The Day The Red Army Hoisted The Banner That Heralded Third Reich’s Fall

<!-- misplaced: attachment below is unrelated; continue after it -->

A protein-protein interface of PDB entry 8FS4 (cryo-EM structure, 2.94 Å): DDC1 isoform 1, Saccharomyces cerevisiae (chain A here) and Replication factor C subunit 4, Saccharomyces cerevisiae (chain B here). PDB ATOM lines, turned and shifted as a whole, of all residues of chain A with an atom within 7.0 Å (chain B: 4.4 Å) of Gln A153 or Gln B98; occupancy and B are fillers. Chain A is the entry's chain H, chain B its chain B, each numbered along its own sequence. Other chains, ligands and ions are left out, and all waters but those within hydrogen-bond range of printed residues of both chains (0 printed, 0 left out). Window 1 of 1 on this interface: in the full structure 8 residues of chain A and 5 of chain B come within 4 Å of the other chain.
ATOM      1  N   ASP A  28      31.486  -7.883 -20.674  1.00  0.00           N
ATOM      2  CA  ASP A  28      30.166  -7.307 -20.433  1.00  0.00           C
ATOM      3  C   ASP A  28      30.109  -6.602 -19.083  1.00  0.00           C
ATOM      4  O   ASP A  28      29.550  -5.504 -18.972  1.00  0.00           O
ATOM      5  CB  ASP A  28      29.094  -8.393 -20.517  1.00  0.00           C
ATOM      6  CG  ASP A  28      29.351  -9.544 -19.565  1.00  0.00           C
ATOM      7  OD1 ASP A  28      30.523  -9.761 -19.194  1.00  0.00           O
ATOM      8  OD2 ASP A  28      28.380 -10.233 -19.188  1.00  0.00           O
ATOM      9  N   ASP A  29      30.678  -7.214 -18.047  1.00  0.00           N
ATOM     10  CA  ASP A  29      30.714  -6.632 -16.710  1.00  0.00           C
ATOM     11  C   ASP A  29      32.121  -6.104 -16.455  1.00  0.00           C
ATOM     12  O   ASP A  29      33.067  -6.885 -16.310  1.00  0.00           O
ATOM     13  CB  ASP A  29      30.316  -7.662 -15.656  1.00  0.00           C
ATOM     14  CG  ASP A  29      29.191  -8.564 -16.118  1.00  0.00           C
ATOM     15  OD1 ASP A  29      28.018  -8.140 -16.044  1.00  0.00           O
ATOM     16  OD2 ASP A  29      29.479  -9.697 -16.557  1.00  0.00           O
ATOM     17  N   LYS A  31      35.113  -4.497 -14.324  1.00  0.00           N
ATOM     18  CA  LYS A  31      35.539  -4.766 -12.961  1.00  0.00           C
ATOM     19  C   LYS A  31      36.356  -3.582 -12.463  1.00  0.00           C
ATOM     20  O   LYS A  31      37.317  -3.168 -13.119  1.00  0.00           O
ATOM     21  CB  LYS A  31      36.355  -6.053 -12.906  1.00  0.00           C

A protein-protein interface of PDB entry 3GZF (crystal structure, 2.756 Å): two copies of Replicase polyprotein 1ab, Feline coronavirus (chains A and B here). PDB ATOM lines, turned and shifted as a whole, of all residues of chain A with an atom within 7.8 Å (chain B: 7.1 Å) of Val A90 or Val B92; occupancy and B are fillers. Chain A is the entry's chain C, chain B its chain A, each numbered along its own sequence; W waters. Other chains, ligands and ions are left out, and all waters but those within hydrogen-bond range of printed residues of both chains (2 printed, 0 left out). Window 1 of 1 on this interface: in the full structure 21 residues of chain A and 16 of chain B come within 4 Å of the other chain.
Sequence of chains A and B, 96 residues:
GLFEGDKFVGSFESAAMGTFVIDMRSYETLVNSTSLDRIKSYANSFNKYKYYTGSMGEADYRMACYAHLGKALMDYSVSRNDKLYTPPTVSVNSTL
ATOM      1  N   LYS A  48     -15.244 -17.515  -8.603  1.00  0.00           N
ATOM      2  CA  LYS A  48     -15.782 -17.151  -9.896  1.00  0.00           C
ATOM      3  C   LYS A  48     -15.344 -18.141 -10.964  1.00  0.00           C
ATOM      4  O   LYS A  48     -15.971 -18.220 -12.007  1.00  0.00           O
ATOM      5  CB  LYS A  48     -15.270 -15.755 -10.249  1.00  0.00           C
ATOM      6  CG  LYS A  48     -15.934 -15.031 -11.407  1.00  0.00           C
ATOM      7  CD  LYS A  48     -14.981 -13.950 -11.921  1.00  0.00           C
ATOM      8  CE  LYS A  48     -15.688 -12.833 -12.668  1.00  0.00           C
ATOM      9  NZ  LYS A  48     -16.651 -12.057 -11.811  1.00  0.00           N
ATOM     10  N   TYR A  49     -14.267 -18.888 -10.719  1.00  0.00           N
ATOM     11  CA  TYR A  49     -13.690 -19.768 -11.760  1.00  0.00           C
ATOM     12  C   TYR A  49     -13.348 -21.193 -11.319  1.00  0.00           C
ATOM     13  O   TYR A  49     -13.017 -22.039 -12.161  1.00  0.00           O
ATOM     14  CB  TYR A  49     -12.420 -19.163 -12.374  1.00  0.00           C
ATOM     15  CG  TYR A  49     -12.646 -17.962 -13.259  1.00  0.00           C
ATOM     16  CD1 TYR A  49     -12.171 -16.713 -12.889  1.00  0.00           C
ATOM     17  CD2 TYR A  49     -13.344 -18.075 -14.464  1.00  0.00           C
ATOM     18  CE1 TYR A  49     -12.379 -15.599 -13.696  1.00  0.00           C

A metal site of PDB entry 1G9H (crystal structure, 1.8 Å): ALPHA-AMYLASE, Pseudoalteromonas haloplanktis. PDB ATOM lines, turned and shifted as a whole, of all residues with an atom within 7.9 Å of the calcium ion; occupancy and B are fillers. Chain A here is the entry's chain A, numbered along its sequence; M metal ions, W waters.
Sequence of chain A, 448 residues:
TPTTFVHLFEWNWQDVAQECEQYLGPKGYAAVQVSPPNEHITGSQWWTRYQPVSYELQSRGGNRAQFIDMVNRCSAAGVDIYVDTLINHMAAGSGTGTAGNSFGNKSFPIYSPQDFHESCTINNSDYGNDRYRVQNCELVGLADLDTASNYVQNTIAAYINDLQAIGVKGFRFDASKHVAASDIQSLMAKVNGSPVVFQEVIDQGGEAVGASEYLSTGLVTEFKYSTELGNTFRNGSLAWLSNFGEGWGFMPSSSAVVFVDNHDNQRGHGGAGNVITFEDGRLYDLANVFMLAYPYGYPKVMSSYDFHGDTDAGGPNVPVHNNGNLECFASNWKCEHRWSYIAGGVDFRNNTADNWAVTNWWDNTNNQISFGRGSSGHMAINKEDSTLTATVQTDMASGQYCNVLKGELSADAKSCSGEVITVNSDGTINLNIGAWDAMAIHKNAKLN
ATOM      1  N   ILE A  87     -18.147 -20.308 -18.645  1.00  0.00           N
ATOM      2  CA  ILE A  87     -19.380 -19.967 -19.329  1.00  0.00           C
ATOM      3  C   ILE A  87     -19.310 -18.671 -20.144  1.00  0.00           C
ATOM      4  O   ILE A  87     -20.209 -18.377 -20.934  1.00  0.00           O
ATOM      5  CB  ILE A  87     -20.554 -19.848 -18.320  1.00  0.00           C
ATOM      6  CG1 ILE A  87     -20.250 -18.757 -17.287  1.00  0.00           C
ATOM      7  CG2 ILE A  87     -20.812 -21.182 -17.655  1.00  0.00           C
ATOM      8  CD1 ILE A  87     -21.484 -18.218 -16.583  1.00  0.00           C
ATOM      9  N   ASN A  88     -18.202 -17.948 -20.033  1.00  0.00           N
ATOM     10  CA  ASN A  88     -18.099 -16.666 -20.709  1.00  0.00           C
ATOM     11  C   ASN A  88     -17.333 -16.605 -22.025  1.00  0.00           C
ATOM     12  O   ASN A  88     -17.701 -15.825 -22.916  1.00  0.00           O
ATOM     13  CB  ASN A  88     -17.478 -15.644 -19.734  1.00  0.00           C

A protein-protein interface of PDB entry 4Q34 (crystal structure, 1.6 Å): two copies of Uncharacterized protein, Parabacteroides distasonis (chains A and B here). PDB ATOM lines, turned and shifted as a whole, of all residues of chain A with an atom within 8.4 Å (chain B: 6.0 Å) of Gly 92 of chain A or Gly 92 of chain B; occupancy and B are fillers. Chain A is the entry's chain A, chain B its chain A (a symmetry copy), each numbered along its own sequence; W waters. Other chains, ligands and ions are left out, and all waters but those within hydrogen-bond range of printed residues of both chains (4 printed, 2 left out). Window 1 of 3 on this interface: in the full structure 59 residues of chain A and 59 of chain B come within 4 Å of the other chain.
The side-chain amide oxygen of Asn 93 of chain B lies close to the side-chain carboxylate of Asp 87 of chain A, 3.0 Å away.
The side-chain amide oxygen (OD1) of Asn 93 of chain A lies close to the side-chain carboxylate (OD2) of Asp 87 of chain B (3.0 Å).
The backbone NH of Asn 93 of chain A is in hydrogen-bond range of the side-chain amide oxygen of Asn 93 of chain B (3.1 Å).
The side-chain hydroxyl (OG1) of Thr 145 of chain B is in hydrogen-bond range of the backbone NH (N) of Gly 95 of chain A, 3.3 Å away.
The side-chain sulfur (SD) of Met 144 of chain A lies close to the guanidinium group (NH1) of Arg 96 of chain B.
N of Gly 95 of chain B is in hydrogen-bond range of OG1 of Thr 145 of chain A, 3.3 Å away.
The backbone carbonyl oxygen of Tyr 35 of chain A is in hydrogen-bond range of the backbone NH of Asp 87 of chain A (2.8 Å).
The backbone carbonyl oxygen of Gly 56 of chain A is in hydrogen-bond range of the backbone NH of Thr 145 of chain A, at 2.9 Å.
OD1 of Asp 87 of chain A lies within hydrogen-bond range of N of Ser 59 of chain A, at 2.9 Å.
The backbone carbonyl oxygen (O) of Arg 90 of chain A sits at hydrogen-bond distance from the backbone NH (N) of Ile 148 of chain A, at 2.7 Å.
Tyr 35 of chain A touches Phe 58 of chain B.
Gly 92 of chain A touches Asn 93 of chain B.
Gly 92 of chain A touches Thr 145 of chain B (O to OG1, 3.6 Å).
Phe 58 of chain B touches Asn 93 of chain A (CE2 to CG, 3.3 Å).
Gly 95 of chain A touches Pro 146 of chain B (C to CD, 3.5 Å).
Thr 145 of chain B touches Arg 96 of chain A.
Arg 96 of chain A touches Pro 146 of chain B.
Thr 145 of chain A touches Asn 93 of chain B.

/ Go to the mediabankWorld War II, 1941 – 1945. The Victory Banner over Reichstag, Berlin. May 1, 1945. / Go to the mediabankInternationalIndiaAfricaDuring the early hours of May 1, 1945, soldiers of the Soviet Red Army scored a symbolic victory against the Nazi German forces in Berlin, planting the Victory Banner on top of the Reichstag building.The banner was planted during the final stages of the battle for the German capital, with the Nazi troops surrendering shortly afterward. It also came not long after the infamous Nazi German dictator Adolf Hitler committed suicide to escape retribution at the hands of the Soviets.Storming the Reichstag was no mean feat, as by the time the Red Army troops launched their assault on April 29, the Nazis had turned the building, along with the other structures surrounding it, into a veritable fortress defended by elite SS troops.However, neither the skill nor determination of the Nazi forces who were ordered by Hitler to defend Berlin to the last would be enough to stop the Soviet soldiers who finally made their way to the very heart of their foe and were poised to deliver the final blow.The Red Army’s attack on the Reichstag started on April 29, and on the afternoon of April 30, the Soviet soldiers finally managed to breach the building and bring the fight inside.CC0 / / Battle of BerlinBattle of BerlinDespite the fierce resistance offered by Nazi troops, the Red Army soldiers kept advancing, clearing the building room by room, and methodically wiping out the opposition.By the evening of April 30, the first Soviet red flag was installed upon the roof of the Reichstag building and a couple of hours later, the flag that became known as the Victory Banner – currently preserved in a special container at the Russian Central Armed Forces Museum in Moscow – was hoisted by Sergeant Mikhail Yegorov and Junior Sergeant Meliton Kantaria early on May 1.WorldMore Americans Are Expressing Interest In Soviet World War II Reenactment – Reenactor7 April, 23:58 GMTHowever, the fighting in the city did not stop immediately after the fall of the Reichstag. On May 2, Nazi German General Helmut Weidling, the last commander of the Nazi forces entrenched in Berlin, ordered his troops to surrender.Following the loss of their capital, many Nazi German troop units lost the will to fight and laid down their arms, and a few days later, what was left of the Nazi German leadership signed an unconditional surrender, with World War II in Europe finally drawing to a close.


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